I’m sharing this personal story with you in the hopes that it inspires you to go get a complimentary bra fitting at a lingerie store–even if you are completely convinced you’re wearing the right-sized bra. Been a few years since your last fitting? Get another one. Breast size and shape can change over the years, making it necessary to switch from your usual bra.
2. Eat flaxseed
Flaxseed is a tiny nut-flavored seed that’s considered a potent health-booster because of its rich supply of the omega-3 fatty acid alpha-linoleic acid that reduces inflammation and is good for your heart.
Well, turns out, flaxseed is also good for your breasts.
In one study, women who ate 30 grams of ground flaxseed (roughly four tablespoons) daily experienced a greater than 50% reduction in breast pain within two menstrual cycles.4
It may be that natural plant-based estrogens (phytoestrogens) in flaxseed balance out-of-kilter hormone levels that could be contributing to cycle-related breast tenderness and swelling.
Opt for ground flaxseed over whole since grinding helps you absorb more of its beneficial nutrients. Then, add it to yogurt, salads and oatmeal or include it in recipes.
Ground flaxseed is widely available at your local grocery stores and health food stores and on Amazon.
3. Use relaxation-boosters
Remember how I mentioned above that researchers suspected stress could be one culprit behind premenstrual breast complaints? Well, one study seems to back up that theory:
When women with premenstrual breast pain practiced daily progressive muscle relaxation (where you tense, then relax, each muscle group in your body one at a time), 61% experienced either significant reduction or total elimination of breast pain with four weeks.5
Relaxation exercises like this may reduce stress and anxiety that can worsen pain sensitivity. Additionally, these techniques could be spurring the release of pain-curbing endorphins in the brain.
To try progressive muscle relaxation yourself, follow this 10-minute University of New Hampshire video.
4. Reduce your fat intake
I warned you up above in the intro that there was one less-than-easy tip in this bunch. This is it. But, if you’re struggling with severe breast pain, chances are, you’ll be open to anything. Even cutting back on foods high in delicious fat.
And doing so could reap pain-blunting rewards. That’s the news from one study that found six in 10 women who ate a diet low in fat (equal to 15% of total daily calories) and high in complex carbohydrates (such as whole grains, vegetables and fruits) experienced less breast swelling and tenderness within six months.6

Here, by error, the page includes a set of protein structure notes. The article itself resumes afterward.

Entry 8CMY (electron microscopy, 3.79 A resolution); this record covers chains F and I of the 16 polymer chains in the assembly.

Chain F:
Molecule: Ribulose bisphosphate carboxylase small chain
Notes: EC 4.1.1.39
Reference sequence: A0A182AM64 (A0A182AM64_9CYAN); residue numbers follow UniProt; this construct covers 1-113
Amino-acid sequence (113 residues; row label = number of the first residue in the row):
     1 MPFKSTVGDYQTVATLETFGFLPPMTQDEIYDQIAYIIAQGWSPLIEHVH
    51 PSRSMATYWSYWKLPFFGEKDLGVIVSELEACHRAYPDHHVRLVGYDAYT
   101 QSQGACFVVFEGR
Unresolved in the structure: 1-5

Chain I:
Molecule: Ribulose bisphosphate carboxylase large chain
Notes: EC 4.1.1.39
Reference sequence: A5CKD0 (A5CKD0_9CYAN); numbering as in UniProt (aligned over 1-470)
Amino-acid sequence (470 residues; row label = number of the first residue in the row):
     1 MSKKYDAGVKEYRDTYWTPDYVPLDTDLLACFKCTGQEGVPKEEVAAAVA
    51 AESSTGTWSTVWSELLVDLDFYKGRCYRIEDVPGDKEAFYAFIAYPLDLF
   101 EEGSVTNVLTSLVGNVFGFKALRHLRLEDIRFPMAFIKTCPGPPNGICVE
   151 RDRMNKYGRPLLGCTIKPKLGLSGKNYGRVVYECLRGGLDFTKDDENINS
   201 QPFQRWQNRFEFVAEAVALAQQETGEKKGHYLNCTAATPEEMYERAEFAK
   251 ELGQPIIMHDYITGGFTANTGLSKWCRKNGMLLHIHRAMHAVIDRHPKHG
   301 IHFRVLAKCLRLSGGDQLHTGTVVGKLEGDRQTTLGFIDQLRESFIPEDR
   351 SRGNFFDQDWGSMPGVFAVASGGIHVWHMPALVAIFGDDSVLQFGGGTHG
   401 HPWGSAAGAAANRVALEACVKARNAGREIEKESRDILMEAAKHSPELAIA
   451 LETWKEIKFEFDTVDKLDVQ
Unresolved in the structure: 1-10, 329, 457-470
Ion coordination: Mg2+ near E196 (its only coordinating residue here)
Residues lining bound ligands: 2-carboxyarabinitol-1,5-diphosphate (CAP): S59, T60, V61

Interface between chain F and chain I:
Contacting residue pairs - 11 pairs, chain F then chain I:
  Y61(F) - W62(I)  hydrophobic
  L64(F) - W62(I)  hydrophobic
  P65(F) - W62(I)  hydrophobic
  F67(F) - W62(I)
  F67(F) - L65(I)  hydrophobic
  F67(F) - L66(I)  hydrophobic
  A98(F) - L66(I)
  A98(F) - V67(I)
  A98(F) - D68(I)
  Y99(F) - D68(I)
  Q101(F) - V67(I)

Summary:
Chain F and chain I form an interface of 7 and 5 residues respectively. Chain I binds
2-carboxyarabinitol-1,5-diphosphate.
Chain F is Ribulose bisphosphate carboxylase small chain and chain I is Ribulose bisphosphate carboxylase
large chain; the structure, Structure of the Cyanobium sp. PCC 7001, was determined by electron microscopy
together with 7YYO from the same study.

It may be because higher fat consumption is linked to higher estrogen or denser breasts, which may exacerbate premenstrual breast pain.
Just be sure not to go lower than 15% total fat in your diet or eliminate fat from your plate altogether. Your body actually needs a certain amount of fat (preferably from good-for-you sources, such as avocados, nuts and fish) to produce a healthy balance of hormones in your body.
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(1) Rajiv V. Dave, et al., “No association between breast pain and breast cancer: a prospective cohort study of 10 830 symptomatic women presenting to a breast cancer diagnostic clinic”, The British Journal of General Practice, 72 (2022)e234-e243
Ian K Komenaka, et al., “Mastalgia is Not An Indication for Mammogram”, Journal of the American Board of Family Medicine, published online September 12, 2022
(2) Maha S. A. Abdel Hadi, “Sports Brassiere: Is It a Solution for Mastalgia?”, The Breast Journal, 6 (2000): 407-409
(3) M. C. Wilson, R. A. Sellwood, “Therapeutic value of a supporting brassière in mastodynia”, BMJ, 2 (1976): 90
(4) Farideh Vaziri, et al., “Comparing the Effects of Dietary Flaxseed and Omega-3 Fatty Acids Supplement on Cyclical Mastalgia in Iranian Women: A Randomized Clinical Trial”, International Journal of Family Medicine, published online August 13, 2014
(5) H. Fox, et al., “Are patients with mastalgia anxious, and does relaxation therapy help?”, The Breast, 6 (1997): 138-142
(6) N. F. Boyd, et al., “Effect of a low-fat high-carbohydrate diet on symptoms of cyclical mastopathy”, The Lancet, 2 (1988): 128-132